Fall Guide: Sarah Anne Johnson Conjures a Mind-Control Center
By Robert Shuster 9/8/09
In 1956, Johnson's maternal grandmother, Velma Orlikow, sought help for her severe postpartum depression at Montreal's Allan Memorial Institute, a hospital housed inside a Gothic mansion formerly called (the name is pure grade-B Hollywood) Ravenscrag. In fact, real horror did await: Orlikow and other patients had no idea that they'd been lured into the world of MK-ULTRA—a secret program, funded by the CIA, to develop brutal methods for mind control. At the hands of a doctor (and brainwashing specialist) named Ewen Cameron, Orlikow endured years of torture, involving, Johnson says, "shock treatment way past the recommended levels" and "crazy cocktails of drugs, including LSD mixed with speed." She didn't escape, Johnson explains, because "back then, you didn't doubt your doctor," then adds, dolefully, "I think she fell in love with him." Another glance into that dollhouse reveals two clay figures inside a snow cave: the stout Orlikow, naked with a bag on her head, dancing with Cameron. "I always knew I was going to make work about this," says Johnson, whose family didn't discover the truth until 1977, a year after Johnson's birth, when Orlikow's husband read an exposé in The New York Times. More facts emerged as Orlikow spearheaded a class-action suit against the CIA (settled out of court, after her death, in 1988), but as a young artist, Johnson initially found the story too complex to take on.
Mackenzie Phillips Highlights the Impact of Incest - By Deborah Huso 9/09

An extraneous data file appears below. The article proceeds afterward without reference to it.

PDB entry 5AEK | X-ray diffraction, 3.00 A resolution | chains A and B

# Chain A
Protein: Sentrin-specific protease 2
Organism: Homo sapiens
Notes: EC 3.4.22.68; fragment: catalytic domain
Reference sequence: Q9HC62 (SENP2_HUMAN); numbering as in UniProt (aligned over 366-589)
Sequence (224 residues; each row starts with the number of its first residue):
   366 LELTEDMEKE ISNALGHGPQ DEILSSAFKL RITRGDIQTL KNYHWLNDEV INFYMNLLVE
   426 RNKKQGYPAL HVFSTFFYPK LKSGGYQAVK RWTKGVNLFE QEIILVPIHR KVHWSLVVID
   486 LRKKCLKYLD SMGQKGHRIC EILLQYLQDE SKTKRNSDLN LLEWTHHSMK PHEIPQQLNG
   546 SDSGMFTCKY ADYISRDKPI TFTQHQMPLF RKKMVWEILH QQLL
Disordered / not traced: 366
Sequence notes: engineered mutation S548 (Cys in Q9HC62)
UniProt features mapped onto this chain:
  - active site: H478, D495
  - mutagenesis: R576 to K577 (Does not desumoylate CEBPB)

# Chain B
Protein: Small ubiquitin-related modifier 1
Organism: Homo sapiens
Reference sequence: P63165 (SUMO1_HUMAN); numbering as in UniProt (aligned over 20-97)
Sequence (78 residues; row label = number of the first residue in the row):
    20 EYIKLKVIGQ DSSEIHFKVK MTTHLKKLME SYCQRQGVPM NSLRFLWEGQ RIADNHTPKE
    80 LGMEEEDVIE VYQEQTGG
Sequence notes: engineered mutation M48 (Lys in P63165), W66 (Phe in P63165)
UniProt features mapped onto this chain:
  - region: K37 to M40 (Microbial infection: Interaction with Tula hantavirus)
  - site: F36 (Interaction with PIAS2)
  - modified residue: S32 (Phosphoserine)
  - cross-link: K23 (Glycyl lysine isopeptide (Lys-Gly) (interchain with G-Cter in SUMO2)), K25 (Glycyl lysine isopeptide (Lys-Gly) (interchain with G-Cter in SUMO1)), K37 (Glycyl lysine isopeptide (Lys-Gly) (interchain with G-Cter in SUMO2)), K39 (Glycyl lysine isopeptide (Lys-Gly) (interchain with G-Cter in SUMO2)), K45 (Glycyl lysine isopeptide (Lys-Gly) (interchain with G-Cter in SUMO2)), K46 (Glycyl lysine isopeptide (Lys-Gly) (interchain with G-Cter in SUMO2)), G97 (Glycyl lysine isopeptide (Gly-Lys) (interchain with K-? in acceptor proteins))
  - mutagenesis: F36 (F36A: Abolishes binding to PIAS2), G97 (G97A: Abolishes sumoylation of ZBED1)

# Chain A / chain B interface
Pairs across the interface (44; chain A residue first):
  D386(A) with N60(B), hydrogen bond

Thomas Nagy, Ph.D., Adjunct Assistant Clinical Professor at Stanford University School of Medicine says he believes most incidents of incest never come to light and, as a result, countless individuals go without treatment. He also states that it's impossible to say that incest that continues into adulthood is necessarily conducted on a consensual level. "When the victim encounters that abuser again in adulthood, in that moment, they've dissociated into an adolescent mindset again," he points out. That's why it's so important for victims of abuse to seek and stick with therapy for the long haul. "These victims have to grow boundaries and learn how to find a sense of self again." "It's always traumatic in the long run," Nagy adds, whether the incest begins when a child is six or 17. "It's child abuse, and there is no such thing as consensual sex with a child."....If victims don't seek treatment, whether children or adults, long-term impacts can be many and may include everything from depression and substance abuse to nightmares, withdrawal and promiscuity. "The effects vary depending on age and whether or not the relationship was long-term," Borys adds (Debra Borys, Ph.D., a Los-Angeles-based therapist). The most common adult response to past incestuous sexual abuse, says Nagy, is the development of delayed onset post-traumatic stress disorder. "Adult victims will almost certainly have mood disorders as well as physical disorders like gastrointestinal problems or chronic pain," he explains.